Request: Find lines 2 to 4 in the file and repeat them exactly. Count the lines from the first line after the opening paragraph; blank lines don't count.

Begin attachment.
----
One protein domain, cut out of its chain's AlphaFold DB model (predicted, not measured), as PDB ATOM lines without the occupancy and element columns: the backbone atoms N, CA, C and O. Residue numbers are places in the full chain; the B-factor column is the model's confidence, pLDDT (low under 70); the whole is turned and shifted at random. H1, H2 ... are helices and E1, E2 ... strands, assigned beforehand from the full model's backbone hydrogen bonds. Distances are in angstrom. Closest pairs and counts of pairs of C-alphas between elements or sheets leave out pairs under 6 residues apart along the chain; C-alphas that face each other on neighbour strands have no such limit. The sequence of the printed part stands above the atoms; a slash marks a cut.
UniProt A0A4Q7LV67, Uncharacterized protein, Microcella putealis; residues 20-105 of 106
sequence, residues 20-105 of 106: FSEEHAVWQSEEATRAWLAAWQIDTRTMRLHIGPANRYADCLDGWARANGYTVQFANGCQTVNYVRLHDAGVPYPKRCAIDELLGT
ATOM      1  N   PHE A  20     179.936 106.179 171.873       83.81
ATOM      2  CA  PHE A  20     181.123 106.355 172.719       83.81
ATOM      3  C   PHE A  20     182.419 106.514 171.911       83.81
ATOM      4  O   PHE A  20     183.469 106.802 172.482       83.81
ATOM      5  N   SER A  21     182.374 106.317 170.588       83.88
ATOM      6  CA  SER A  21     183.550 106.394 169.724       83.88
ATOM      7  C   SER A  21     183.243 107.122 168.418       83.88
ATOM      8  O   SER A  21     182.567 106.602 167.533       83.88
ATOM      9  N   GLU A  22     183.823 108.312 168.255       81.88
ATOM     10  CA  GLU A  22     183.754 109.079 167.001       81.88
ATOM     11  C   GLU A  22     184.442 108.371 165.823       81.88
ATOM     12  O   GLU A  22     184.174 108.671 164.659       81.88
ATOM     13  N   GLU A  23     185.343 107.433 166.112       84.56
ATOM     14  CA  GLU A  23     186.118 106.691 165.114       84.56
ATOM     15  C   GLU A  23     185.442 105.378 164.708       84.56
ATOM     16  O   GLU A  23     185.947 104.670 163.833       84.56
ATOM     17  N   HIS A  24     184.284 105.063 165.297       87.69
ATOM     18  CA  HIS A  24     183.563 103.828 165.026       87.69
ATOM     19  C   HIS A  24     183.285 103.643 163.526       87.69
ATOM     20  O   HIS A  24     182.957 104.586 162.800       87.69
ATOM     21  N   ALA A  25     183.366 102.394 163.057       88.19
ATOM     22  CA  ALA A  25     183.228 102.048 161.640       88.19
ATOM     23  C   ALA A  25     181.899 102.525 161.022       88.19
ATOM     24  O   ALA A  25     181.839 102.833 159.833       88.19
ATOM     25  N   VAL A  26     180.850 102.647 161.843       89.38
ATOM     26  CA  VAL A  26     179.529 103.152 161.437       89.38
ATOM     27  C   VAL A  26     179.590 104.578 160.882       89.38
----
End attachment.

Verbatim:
sequence, residues 20-105 of 106: FSEEHAVWQSEEATRAWLAAWQIDTRTMRLHIGPANRYADCLDGWARANGYTVQFANGCQTVNYVRLHDAGVPYPKRCAIDELLGT
ATOM      1  N   PHE A  20     179.936 106.179 171.873       83.81
ATOM      2  CA  PHE A  20     181.123 106.355 172.719       83.81